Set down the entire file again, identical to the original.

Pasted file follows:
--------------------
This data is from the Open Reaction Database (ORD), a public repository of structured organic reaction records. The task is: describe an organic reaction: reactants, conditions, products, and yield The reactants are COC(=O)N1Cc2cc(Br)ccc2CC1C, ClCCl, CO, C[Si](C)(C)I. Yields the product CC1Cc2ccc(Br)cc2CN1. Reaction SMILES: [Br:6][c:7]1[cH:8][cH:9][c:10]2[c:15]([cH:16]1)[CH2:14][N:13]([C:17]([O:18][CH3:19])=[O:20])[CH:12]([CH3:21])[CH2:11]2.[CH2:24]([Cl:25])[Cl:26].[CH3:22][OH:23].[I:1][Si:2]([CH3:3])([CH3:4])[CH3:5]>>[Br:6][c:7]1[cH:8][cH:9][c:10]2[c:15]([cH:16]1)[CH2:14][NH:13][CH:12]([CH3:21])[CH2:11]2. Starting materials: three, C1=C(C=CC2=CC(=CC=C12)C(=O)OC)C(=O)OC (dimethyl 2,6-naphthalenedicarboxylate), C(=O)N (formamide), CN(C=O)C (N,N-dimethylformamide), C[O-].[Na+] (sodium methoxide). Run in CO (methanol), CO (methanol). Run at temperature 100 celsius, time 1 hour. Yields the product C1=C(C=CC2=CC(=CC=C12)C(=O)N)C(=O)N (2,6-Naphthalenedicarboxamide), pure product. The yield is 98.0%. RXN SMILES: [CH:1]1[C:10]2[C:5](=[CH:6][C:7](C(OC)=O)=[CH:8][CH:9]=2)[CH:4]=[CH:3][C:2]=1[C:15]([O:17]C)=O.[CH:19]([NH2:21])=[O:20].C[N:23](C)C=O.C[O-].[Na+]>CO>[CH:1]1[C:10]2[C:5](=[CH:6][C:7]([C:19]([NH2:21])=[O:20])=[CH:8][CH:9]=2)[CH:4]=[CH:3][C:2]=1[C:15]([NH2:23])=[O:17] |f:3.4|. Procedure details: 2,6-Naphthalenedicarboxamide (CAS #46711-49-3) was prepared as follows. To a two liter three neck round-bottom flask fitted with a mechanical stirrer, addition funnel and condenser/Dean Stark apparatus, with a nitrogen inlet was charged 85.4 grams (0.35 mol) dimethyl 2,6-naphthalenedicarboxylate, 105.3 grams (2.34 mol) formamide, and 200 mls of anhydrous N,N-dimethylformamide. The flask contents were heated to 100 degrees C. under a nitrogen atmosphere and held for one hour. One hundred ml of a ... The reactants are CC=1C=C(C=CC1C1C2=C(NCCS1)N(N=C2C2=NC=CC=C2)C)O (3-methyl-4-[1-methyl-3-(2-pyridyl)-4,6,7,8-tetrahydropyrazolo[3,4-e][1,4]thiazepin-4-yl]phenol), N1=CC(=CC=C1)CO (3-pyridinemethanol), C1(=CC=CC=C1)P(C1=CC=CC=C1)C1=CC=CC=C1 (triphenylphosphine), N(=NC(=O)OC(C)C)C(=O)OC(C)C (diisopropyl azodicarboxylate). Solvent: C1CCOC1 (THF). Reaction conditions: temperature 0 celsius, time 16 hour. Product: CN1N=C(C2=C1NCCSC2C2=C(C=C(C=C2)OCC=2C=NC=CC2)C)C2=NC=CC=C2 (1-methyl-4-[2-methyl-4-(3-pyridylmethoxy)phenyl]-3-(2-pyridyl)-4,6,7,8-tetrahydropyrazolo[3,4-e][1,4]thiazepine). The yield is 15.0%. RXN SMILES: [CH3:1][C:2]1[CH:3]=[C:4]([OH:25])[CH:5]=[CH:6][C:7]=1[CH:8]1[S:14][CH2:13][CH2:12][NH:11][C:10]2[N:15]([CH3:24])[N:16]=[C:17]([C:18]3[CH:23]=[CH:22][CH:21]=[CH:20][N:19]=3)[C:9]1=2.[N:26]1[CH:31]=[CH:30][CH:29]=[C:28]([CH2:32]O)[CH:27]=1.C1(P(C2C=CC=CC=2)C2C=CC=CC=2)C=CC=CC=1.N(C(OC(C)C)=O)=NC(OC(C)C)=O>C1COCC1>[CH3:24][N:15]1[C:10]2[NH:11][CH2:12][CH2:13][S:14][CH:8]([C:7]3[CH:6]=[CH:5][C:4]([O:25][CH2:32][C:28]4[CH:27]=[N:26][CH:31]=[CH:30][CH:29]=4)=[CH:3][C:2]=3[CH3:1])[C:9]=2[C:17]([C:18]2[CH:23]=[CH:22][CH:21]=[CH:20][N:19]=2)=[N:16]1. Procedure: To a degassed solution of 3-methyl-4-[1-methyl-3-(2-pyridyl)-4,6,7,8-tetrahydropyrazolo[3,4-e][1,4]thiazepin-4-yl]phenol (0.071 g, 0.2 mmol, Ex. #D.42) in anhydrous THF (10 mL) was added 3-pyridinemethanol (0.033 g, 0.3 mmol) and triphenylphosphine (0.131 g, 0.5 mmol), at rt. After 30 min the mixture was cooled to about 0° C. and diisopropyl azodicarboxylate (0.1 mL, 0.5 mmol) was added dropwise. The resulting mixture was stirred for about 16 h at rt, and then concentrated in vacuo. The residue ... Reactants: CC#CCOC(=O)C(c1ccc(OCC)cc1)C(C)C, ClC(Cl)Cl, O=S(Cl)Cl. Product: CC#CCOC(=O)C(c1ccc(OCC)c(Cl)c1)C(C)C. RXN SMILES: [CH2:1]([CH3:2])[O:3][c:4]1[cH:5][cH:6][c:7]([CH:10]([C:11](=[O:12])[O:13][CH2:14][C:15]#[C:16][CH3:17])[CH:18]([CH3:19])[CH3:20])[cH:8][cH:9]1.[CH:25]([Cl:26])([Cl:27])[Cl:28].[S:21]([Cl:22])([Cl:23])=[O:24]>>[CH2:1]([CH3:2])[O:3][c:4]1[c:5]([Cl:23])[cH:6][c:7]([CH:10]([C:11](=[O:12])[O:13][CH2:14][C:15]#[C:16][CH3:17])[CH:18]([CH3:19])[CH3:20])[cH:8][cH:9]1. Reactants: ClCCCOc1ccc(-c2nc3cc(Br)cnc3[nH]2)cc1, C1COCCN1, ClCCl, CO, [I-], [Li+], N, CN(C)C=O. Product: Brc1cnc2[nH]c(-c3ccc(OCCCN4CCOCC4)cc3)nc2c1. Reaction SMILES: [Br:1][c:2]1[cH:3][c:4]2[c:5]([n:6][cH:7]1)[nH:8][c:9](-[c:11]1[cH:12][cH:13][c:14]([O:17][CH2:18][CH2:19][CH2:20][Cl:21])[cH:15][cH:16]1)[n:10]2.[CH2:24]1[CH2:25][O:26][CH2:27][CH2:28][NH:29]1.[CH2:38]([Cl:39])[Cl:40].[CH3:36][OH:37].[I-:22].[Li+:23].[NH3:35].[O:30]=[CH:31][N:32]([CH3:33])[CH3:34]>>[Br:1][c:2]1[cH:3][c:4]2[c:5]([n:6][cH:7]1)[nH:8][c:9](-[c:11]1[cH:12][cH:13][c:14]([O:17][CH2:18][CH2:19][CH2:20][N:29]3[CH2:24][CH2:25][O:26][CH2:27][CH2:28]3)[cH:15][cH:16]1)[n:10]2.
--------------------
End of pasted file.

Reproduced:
This data is from the Open Reaction Database (ORD), a public repository of structured organic reaction records. The task is: describe an organic reaction: reactants, conditions, products, and yield The reactants are COC(=O)N1Cc2cc(Br)ccc2CC1C, ClCCl, CO, C[Si](C)(C)I. Yields the product CC1Cc2ccc(Br)cc2CN1. Reaction SMILES: [Br:6][c:7]1[cH:8][cH:9][c:10]2[c:15]([cH:16]1)[CH2:14][N:13]([C:17]([O:18][CH3:19])=[O:20])[CH:12]([CH3:21])[CH2:11]2.[CH2:24]([Cl:25])[Cl:26].[CH3:22][OH:23].[I:1][Si:2]([CH3:3])([CH3:4])[CH3:5]>>[Br:6][c:7]1[cH:8][cH:9][c:10]2[c:15]([cH:16]1)[CH2:14][NH:13][CH:12]([CH3:21])[CH2:11]2. Starting materials: three, C1=C(C=CC2=CC(=CC=C12)C(=O)OC)C(=O)OC (dimethyl 2,6-naphthalenedicarboxylate), C(=O)N (formamide), CN(C=O)C (N,N-dimethylformamide), C[O-].[Na+] (sodium methoxide). Run in CO (methanol), CO (methanol). Run at temperature 100 celsius, time 1 hour. Yields the product C1=C(C=CC2=CC(=CC=C12)C(=O)N)C(=O)N (2,6-Naphthalenedicarboxamide), pure product. The yield is 98.0%. RXN SMILES: [CH:1]1[C:10]2[C:5](=[CH:6][C:7](C(OC)=O)=[CH:8][CH:9]=2)[CH:4]=[CH:3][C:2]=1[C:15]([O:17]C)=O.[CH:19]([NH2:21])=[O:20].C[N:23](C)C=O.C[O-].[Na+]>CO>[CH:1]1[C:10]2[C:5](=[CH:6][C:7]([C:19]([NH2:21])=[O:20])=[CH:8][CH:9]=2)[CH:4]=[CH:3][C:2]=1[C:15]([NH2:23])=[O:17] |f:3.4|. Procedure details: 2,6-Naphthalenedicarboxamide (CAS #46711-49-3) was prepared as follows. To a two liter three neck round-bottom flask fitted with a mechanical stirrer, addition funnel and condenser/Dean Stark apparatus, with a nitrogen inlet was charged 85.4 grams (0.35 mol) dimethyl 2,6-naphthalenedicarboxylate, 105.3 grams (2.34 mol) formamide, and 200 mls of anhydrous N,N-dimethylformamide. The flask contents were heated to 100 degrees C. under a nitrogen atmosphere and held for one hour. One hundred ml of a ... The reactants are CC=1C=C(C=CC1C1C2=C(NCCS1)N(N=C2C2=NC=CC=C2)C)O (3-methyl-4-[1-methyl-3-(2-pyridyl)-4,6,7,8-tetrahydropyrazolo[3,4-e][1,4]thiazepin-4-yl]phenol), N1=CC(=CC=C1)CO (3-pyridinemethanol), C1(=CC=CC=C1)P(C1=CC=CC=C1)C1=CC=CC=C1 (triphenylphosphine), N(=NC(=O)OC(C)C)C(=O)OC(C)C (diisopropyl azodicarboxylate). Solvent: C1CCOC1 (THF). Reaction conditions: temperature 0 celsius, time 16 hour. Product: CN1N=C(C2=C1NCCSC2C2=C(C=C(C=C2)OCC=2C=NC=CC2)C)C2=NC=CC=C2 (1-methyl-4-[2-methyl-4-(3-pyridylmethoxy)phenyl]-3-(2-pyridyl)-4,6,7,8-tetrahydropyrazolo[3,4-e][1,4]thiazepine). The yield is 15.0%. RXN SMILES: [CH3:1][C:2]1[CH:3]=[C:4]([OH:25])[CH:5]=[CH:6][C:7]=1[CH:8]1[S:14][CH2:13][CH2:12][NH:11][C:10]2[N:15]([CH3:24])[N:16]=[C:17]([C:18]3[CH:23]=[CH:22][CH:21]=[CH:20][N:19]=3)[C:9]1=2.[N:26]1[CH:31]=[CH:30][CH:29]=[C:28]([CH2:32]O)[CH:27]=1.C1(P(C2C=CC=CC=2)C2C=CC=CC=2)C=CC=CC=1.N(C(OC(C)C)=O)=NC(OC(C)C)=O>C1COCC1>[CH3:24][N:15]1[C:10]2[NH:11][CH2:12][CH2:13][S:14][CH:8]([C:7]3[CH:6]=[CH:5][C:4]([O:25][CH2:32][C:28]4[CH:27]=[N:26][CH:31]=[CH:30][CH:29]=4)=[CH:3][C:2]=3[CH3:1])[C:9]=2[C:17]([C:18]2[CH:23]=[CH:22][CH:21]=[CH:20][N:19]=2)=[N:16]1. Procedure: To a degassed solution of 3-methyl-4-[1-methyl-3-(2-pyridyl)-4,6,7,8-tetrahydropyrazolo[3,4-e][1,4]thiazepin-4-yl]phenol (0.071 g, 0.2 mmol, Ex. #D.42) in anhydrous THF (10 mL) was added 3-pyridinemethanol (0.033 g, 0.3 mmol) and triphenylphosphine (0.131 g, 0.5 mmol), at rt. After 30 min the mixture was cooled to about 0° C. and diisopropyl azodicarboxylate (0.1 mL, 0.5 mmol) was added dropwise. The resulting mixture was stirred for about 16 h at rt, and then concentrated in vacuo. The residue ... Reactants: CC#CCOC(=O)C(c1ccc(OCC)cc1)C(C)C, ClC(Cl)Cl, O=S(Cl)Cl. Product: CC#CCOC(=O)C(c1ccc(OCC)c(Cl)c1)C(C)C. RXN SMILES: [CH2:1]([CH3:2])[O:3][c:4]1[cH:5][cH:6][c:7]([CH:10]([C:11](=[O:12])[O:13][CH2:14][C:15]#[C:16][CH3:17])[CH:18]([CH3:19])[CH3:20])[cH:8][cH:9]1.[CH:25]([Cl:26])([Cl:27])[Cl:28].[S:21]([Cl:22])([Cl:23])=[O:24]>>[CH2:1]([CH3:2])[O:3][c:4]1[c:5]([Cl:23])[cH:6][c:7]([CH:10]([C:11](=[O:12])[O:13][CH2:14][C:15]#[C:16][CH3:17])[CH:18]([CH3:19])[CH3:20])[cH:8][cH:9]1. Reactants: ClCCCOc1ccc(-c2nc3cc(Br)cnc3[nH]2)cc1, C1COCCN1, ClCCl, CO, [I-], [Li+], N, CN(C)C=O. Product: Brc1cnc2[nH]c(-c3ccc(OCCCN4CCOCC4)cc3)nc2c1. Reaction SMILES: [Br:1][c:2]1[cH:3][c:4]2[c:5]([n:6][cH:7]1)[nH:8][c:9](-[c:11]1[cH:12][cH:13][c:14]([O:17][CH2:18][CH2:19][CH2:20][Cl:21])[cH:15][cH:16]1)[n:10]2.[CH2:24]1[CH2:25][O:26][CH2:27][CH2:28][NH:29]1.[CH2:38]([Cl:39])[Cl:40].[CH3:36][OH:37].[I-:22].[Li+:23].[NH3:35].[O:30]=[CH:31][N:32]([CH3:33])[CH3:34]>>[Br:1][c:2]1[cH:3][c:4]2[c:5]([n:6][cH:7]1)[nH:8][c:9](-[c:11]1[cH:12][cH:13][c:14]([O:17][CH2:18][CH2:19][CH2:20][N:29]3[CH2:24][CH2:25][O:26][CH2:27][CH2:28]3)[cH:15][cH:16]1)[n:10]2.